I came out pretty disappointed. I cannot see how this movie has any chance of winning best picture. The movie must be VERY VERY good to win it if you have no quality acting in it whatsoever, and therefore this movie simply has no chance.
Eric Bana (Hulk, Troy, Black Hawk Down) showed why he is better suited for action movies. He played the main character in the movie, a guy named Avner, who was hired to lead a team to kill each of the Arabs who orchestrated the Olympic tragedy in Munich, where several Israeli athletes were first taken as hostages, and eventually massacred. Bana has no ability to show emotion effectively. You'd think, that a Jewish man, going out to avenge the senseless deaths of his own people, would at least show some kind of determination, anger -- just something, to get us (non-Jews) the sense of pride these people have, the injustice they felt during this abomination killing. Instead, I felt as much as for him as I felt for Jason Bourne in the Bourne Supremacy. At least he seemed to know what he was doing. The only difference was Jason knew what he was doing.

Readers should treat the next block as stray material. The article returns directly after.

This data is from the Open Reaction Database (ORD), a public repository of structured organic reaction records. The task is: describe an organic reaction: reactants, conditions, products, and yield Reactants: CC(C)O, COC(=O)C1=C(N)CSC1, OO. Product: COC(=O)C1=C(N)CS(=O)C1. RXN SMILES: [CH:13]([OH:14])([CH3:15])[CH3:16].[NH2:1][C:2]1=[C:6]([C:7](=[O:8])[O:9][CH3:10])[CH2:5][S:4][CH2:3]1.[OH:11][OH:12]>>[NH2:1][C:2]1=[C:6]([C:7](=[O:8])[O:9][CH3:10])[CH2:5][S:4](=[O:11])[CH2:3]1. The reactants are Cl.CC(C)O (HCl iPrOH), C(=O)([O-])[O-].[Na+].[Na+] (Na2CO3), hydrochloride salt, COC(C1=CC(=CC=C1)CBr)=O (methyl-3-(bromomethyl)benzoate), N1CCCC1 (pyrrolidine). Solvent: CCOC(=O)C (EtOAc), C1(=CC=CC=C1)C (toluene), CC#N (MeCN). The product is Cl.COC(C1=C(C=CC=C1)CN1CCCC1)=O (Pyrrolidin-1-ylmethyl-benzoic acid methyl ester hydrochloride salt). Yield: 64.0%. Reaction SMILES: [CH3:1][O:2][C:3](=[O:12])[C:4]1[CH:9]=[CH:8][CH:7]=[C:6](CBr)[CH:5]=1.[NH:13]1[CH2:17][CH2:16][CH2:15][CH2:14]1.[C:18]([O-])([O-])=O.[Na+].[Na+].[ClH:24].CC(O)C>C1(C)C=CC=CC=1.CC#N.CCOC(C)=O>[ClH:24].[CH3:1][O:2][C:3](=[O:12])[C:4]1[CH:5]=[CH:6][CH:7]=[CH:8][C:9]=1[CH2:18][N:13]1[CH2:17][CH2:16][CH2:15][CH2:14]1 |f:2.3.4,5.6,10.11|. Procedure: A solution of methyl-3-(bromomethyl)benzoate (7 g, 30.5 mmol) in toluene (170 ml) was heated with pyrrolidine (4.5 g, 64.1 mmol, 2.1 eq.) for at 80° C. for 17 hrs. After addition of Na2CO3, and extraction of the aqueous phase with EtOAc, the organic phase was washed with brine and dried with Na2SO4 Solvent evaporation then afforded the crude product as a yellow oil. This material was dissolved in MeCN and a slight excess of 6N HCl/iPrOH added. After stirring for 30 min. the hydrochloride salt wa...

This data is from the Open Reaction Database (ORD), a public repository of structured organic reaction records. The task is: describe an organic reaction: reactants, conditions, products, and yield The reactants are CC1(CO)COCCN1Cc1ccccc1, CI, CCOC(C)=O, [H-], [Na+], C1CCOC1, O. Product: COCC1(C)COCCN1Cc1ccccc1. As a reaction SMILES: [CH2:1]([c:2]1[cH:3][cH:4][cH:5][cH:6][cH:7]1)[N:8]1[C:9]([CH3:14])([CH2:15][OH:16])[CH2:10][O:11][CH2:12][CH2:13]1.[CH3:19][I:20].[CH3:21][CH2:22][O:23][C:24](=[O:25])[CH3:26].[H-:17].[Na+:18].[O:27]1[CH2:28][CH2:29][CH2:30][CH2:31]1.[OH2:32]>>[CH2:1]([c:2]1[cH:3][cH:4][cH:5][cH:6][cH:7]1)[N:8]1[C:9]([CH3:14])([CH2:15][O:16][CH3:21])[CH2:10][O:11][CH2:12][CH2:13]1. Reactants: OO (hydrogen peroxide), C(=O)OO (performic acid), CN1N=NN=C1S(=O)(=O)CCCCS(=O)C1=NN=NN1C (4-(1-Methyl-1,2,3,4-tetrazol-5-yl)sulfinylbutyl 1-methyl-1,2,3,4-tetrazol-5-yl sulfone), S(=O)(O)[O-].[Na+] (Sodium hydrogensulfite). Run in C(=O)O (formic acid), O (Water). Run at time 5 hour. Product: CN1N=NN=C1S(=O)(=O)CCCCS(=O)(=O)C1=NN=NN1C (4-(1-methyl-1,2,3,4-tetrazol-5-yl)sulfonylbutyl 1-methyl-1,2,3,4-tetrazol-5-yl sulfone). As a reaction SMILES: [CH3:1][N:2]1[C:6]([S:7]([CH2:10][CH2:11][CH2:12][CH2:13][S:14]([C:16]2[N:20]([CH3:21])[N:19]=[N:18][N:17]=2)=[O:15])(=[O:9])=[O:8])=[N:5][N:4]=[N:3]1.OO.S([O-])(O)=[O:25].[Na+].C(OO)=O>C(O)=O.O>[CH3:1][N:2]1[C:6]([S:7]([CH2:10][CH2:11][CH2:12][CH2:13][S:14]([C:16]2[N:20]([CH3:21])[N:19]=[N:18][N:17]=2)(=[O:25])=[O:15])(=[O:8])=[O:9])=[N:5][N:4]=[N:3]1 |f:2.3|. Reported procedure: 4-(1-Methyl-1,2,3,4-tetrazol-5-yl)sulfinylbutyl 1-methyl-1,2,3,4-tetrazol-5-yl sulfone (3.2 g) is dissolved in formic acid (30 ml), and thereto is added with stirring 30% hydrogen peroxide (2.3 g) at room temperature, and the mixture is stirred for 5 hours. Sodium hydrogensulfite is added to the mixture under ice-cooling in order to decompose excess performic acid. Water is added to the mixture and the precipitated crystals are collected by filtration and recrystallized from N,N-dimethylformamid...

As for direction, I can't disagree more to Steven Spielberg's nomination. I can see what Spielberg was trying to convey, but he just didn't quite make it. I liked that the movie portrayed the Jews as guilty as their Arab counterparts. The movie admitted that they were just as wrong as the Arabs, and that both sides should share the blame for this war that they have been fighting since the days of Abraham and Sarah. So that part I did like in the movie. But aside from that, the movie was very convoluted. He would jump from scenes of the hostage killings, back to Avner's quest. There were many parts where people would be speaking in another language but there were no subtitles. I didn't understand the purpose to the Dutch woman's character. Why did she have to be so promiscuous? Why not just have an old lady carry out the killing? Why did she have to be naked when they killed her with pee-shooters? There were just too many parts in the movie that had be scratching my head thinking, "What's the point of this scene? What's he (Spielberg) trying to tell us here? Why isn't the movie over yet?"
What is the deal with Steven Spielberg's not knowing when and how to end a movie?
Overall I thought movie related some important issues. And that's the point, isn't it, of all the nominated films this year -- they all have issues that they want to deal with. Whether it is racism, homosexuality, religious wars, communism and censorship, and.. (I don't actually know what Capote is about yet). Spielberg got his message across, but in my opinion, in an awkward and confusing story with little or no acting.
Overall Rating: 71%